More breakthroughs in stem cell research

And once again the news has nothing to do with embryonic stem cell research:

NEW YORK — Scientists have made ordinary human skin cells take on the chameleon-like powers of embryonic stem cells, a startling breakthrough that might someday deliver the medical payoffs of embryo cloning without the controversy.

Laboratory teams on two continents report success in a pair of landmark papers released Tuesday. It’s a neck-and-neck finish to a race that made headlines five months ago, when scientists announced that the feat had been accomplished in mice.

The “direct reprogramming” technique avoids the swarm of ethical, political and practical obstacles that have stymied attempts to produce human stem cells by cloning embryos.

Scientists familiar with the work said scientific questions remain and that it’s still important to pursue the cloning strategy, but that the new work is a major coup.

“This work represents a tremendous scientific milestone – the biological equivalent of the Wright Brothers’ first airplane,” said Dr. Robert Lanza, chief science officer of Advanced Cell Technology, which has been trying to extract stem cells from cloned human embryos.

“It’s a bit like learning how to turn lead into gold,” said Lanza, while cautioning that the work is far from providing medical payoffs.

“It’s a huge deal,” agreed Rudolf Jaenisch, a prominent stem cell scientist at the Whitehead Institute in Cambridge, Mass. “You have the proof of principle that you can do it.”

There is a catch. At this point, the technique requires disrupting the DNA of the skin cells, which creates the potential for developing cancer. So it would be unacceptable for the most touted use of embryonic cells: creating transplant tissue that in theory could be used to treat diseases like diabetes, Parkinson’s, and spinal cord injury.

But the DNA disruption is just a byproduct of the technique, and experts said they believe it can be avoided.

If embryonic stem cell research becomes a hot button issue for the elections next year like it did in 2006, where proponents of ESCR once again used outright lies into hoodwinking voters into supporting it, I hope the Republican candidates pound the hell out of all the breakthroughs that have been reported on the non-embyronic stem cell front (see here, here, here and here for examples), and also repetitively mention the fact that, to date, there have been no “cures” developed on the embryonic stem cell research front. Not a single one.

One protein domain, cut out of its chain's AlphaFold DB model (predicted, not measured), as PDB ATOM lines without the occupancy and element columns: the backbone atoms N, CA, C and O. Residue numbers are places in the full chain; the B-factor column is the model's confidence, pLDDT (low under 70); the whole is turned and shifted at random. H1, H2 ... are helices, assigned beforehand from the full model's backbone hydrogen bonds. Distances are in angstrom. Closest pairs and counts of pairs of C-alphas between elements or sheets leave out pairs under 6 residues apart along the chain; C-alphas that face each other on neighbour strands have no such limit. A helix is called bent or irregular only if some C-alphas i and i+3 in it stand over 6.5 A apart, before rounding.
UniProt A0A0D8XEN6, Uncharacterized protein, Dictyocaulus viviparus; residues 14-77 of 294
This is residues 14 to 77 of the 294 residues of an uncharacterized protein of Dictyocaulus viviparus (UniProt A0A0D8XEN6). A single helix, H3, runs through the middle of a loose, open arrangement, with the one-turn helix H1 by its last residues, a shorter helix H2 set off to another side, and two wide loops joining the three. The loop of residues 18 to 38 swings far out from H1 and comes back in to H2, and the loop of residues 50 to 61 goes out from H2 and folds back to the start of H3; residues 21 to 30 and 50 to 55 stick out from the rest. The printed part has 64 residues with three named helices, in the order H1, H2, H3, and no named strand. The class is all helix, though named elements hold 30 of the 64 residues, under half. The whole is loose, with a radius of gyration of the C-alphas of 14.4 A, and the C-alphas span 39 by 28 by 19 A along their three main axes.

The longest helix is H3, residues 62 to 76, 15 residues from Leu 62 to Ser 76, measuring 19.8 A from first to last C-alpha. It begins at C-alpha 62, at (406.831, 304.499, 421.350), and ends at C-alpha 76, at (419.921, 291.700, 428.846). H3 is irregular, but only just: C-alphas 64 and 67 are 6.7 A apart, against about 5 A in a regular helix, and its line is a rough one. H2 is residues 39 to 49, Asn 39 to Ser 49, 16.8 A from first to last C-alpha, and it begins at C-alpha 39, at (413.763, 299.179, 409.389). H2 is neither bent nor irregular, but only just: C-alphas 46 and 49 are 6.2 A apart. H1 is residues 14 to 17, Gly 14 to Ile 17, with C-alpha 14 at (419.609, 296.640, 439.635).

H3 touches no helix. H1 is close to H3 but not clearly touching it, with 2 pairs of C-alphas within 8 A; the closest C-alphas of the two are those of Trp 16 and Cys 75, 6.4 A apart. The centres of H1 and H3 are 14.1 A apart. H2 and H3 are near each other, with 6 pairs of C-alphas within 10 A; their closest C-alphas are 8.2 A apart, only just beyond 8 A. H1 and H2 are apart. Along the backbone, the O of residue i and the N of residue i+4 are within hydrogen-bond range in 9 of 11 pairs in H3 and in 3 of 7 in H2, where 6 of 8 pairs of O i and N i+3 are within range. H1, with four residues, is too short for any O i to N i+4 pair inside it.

Yuval Levin at NRO writes about credit that should be given to the President on this issue:

This kind of outcome has been the hope behind President Bush’s stem cell policy. In fact, the President spoke about this very same techniqueβ€”reprogramming skin cellsβ€”in a speech back in July of 2006, and earlier this year signed an executive order to encourage this kind of work (Thomson’s team, in fact, was supported by the NIH). He should get credit for sticking to a crucial moral principle against immense and often quite irresponsible political pressure.

The President has stuck to his principles on this issue, and those principles are winning. Wesley Smith expands on the praise:

Returning to President Bush’s stem-cell funding policy; even though it was politically unpopular, the President believed wholeheartedly that the raw talent, intelligence, and creativity of the science sector would find a way to obtain pluripotent stem cells (the ability to become any cell type) through ethical means. In speeches and news conference answers about the stem-cell issue, Bush repeatedly supported existing ethical areas of research, and called upon researchers to find “alternative” methods of developing stem-cell medicine without treating nascent human life “as an experiment.” Toward this end, earlier this year Bush signed an executive order requiring the NIH to identify all sources of human pluripotent stem cells, and invited “scientists to work with the NIH, so we can add new ethically derived stem-cell lines to the list of those eligible for federal funding.”


I believe that many of these exciting “alternative” methods would not have been achieved but for President Bush’s stalwart stand promoting ethical stem-cell research. Indeed, had the president followed the crowd instead of leading it, most research efforts would have been devoted to trying to perfect ESCR and human-cloning research β€” which, despite copious funding, have not worked out yet as scientists originally hoped.

So thank you for your courageous leadership, Mr. President. Because of your willingness to absorb the brickbats of the Science Establishment, the Media Elite, and weak-kneed Republican and Democratic politicians alike β€” we now have the very real potential of developing thriving and robust stem-cell medicine and scientific research sectors that will bridge, rather than exacerbate, our moral differences over the importance and meaning of human life.

He also inserts a few well-deserved digs at what he calls the “Scientific Establishment” and their pomposity. Make sure to read the whole thing.

I’m sure the Usual Suspects who have slammed the President (and other Republicans) repeatedly for being “mean-spirited” regarding ESCR – all by using disingenuous, phoney arguments designed to appeal to emotion rather than reason, will be lining up to sing his praises for not bowing to the political winds on the issue. I’m also “sure” that I’m next in line to be Queen of England.

Cross-posted at Right Wing News, where I helped guestblog today for a vacationing John Hawkins.

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